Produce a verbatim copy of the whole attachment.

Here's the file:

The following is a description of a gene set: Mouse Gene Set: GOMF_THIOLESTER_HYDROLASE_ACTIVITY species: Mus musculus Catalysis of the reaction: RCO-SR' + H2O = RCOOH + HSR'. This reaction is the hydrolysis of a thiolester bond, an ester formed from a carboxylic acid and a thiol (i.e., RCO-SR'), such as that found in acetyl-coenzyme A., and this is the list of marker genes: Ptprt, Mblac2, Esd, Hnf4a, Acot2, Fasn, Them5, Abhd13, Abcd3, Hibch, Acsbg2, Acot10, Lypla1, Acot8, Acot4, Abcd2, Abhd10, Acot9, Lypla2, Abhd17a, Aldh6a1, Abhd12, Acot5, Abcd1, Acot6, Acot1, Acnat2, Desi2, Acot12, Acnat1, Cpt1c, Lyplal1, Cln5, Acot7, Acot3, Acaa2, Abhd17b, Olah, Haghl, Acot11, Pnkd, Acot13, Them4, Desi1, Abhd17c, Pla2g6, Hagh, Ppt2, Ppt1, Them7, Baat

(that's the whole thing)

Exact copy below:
The following is a description of a gene set: Mouse Gene Set: GOMF_THIOLESTER_HYDROLASE_ACTIVITY species: Mus musculus Catalysis of the reaction: RCO-SR' + H2O = RCOOH + HSR'. This reaction is the hydrolysis of a thiolester bond, an ester formed from a carboxylic acid and a thiol (i.e., RCO-SR'), such as that found in acetyl-coenzyme A., and this is the list of marker genes: Ptprt, Mblac2, Esd, Hnf4a, Acot2, Fasn, Them5, Abhd13, Abcd3, Hibch, Acsbg2, Acot10, Lypla1, Acot8, Acot4, Abcd2, Abhd10, Acot9, Lypla2, Abhd17a, Aldh6a1, Abhd12, Acot5, Abcd1, Acot6, Acot1, Acnat2, Desi2, Acot12, Acnat1, Cpt1c, Lyplal1, Cln5, Acot7, Acot3, Acaa2, Abhd17b, Olah, Haghl, Acot11, Pnkd, Acot13, Them4, Desi1, Abhd17c, Pla2g6, Hagh, Ppt2, Ppt1, Them7, Baat